Friend request accepted: Clegg gives leg up to Facebook’s comms operation

By Olivia Crawford

Wednesday 24th October

Last week, Facebook announced its new Vice-President of Global Affairs and Communications – Sir Nick Clegg. Olivia Crawford explores the motivations behind the unexpected hiring and how it serves the interests of both parties involved.

Eyebrows on both sides of the pond were raised last week following the announcement that Facebook’s new Vice-President of Global Affairs and Communications is none other than Sir Nick Clegg, Deputy Prime Minister, former Liberal Democrat leader, and ardent Remainer.

The news has been met with surprise and criticism in equal measure. There are a lot of questions to answer – what, how, why and, especially in the US, who? So, what can we take from the announcement and how does it serve the interests of the parties involved?

It’s no secret that Facebook is struggling at the moment. Its reputation has been tarnished by scandal after scandal, from fake news and tax avoidance to data misuse and Cambridge Analytica. At the height of its popularity, Facebook could have easily batted criticism away and continued on its projected course to tech domination, but recent events show that the company is not untouchable.

However, there are certainly signs of a willingness to change. Zuckerberg was humbled during his appearance before the US Congress earlier this year and a new advertising campaign pledging to protect users’ privacy may be the first steps towards winning back consumer trust. Perhaps the appointment of Nick Clegg is the next step in this journey and an indicator that Facebook is growing up and disrupting the Silicon Valley status quo? It certainly suggests so. Hiring an outsider, especially one that has been critical of the company in the past and who has no Silicon Valley experience, could be a savvy move that underpins Facebook’s commitment to change.

Grand ideals aside, there is also a very commercial rationale for this hire. Facebook is facing a series of potentially very damaging regulatory threats and they need as much help as they can get. From an internal perspective, Clegg is arguably one of the best positioned to navigate the onset of EU regulation, Brexit and the possibility of a UK digital service tax. He’s a seasoned and skilled diplomat, who understands the complicated structure and mechanisms of the EU. And Facebook aren’t the only ones on a hiring spree – UK lobbyists are flavour of the month for global tech giants. Reports yesterday morning suggest that Google and Amazon are also on the hunt for an “army of lobbyists” to help them navigate UK and EU regulation.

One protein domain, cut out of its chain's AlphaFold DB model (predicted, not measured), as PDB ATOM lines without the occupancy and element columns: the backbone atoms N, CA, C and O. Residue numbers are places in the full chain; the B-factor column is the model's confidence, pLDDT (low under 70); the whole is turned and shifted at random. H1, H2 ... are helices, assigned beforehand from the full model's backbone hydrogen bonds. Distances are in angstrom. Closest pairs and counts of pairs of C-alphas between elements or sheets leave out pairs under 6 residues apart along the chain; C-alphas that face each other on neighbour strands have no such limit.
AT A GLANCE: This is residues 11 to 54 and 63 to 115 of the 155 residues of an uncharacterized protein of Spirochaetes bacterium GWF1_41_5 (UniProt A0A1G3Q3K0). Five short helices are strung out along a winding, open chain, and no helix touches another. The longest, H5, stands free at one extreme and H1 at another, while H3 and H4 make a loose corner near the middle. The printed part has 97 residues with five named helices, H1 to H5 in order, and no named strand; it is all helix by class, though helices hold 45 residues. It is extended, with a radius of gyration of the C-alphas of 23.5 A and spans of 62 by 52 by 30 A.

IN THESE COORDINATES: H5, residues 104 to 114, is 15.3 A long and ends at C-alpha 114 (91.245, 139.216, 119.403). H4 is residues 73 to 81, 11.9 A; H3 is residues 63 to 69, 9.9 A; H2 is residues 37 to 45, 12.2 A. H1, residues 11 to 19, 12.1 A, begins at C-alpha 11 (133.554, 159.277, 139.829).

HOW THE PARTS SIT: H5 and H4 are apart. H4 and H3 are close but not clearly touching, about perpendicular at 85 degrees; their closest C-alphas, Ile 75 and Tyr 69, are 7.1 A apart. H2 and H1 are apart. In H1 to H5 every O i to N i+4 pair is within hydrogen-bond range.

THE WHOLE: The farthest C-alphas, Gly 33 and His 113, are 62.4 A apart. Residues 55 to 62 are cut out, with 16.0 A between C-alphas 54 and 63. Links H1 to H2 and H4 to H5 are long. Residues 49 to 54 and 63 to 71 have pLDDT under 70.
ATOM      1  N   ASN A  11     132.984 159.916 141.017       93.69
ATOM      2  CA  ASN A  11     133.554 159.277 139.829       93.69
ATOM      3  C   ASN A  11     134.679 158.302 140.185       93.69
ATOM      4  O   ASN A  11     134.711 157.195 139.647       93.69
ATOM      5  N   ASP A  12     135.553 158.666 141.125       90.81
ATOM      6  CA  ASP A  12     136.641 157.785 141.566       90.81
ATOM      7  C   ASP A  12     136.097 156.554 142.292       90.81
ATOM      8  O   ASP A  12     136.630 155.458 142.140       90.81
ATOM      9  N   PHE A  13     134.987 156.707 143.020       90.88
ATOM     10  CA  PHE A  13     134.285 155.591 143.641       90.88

From a personal perspective, Clegg’s reputation fares less well in the move from political campaigner to in-house lobbyist. It’s hard not to question why a passionate Europhile would abandon the cause at a critical stage in the Brexit negotiation process to join a company he has repeatedly been an outspoken critic of. By his own admission in 2016, he’s “not especially bedazzled by Facebook. I find the messianic California new-worldly-touchy-feely culture of Facebook a little grating”. Inevitably, he has faced accusations of hypocrisy and duplicity from a polarised media landscape obsessed with Brexit. Such bitterness was probably a key factor in his decision to leave but it certainly won’t be plain sailing in Trump’s America either.

Whilst the announcement may have come out of the blue, there’s no doubt that it’s a good decision for both parties. The price for Clegg might be that he is no longer able to participate in, or comment on UK affairs, and specifically the Brexit debate – something which he has done very effectively since losing his seat. This might be a price worth paying for someone looking to champion real change in one of the world’s most powerful and influential companies…especially if it means he can put Brexit behind him.

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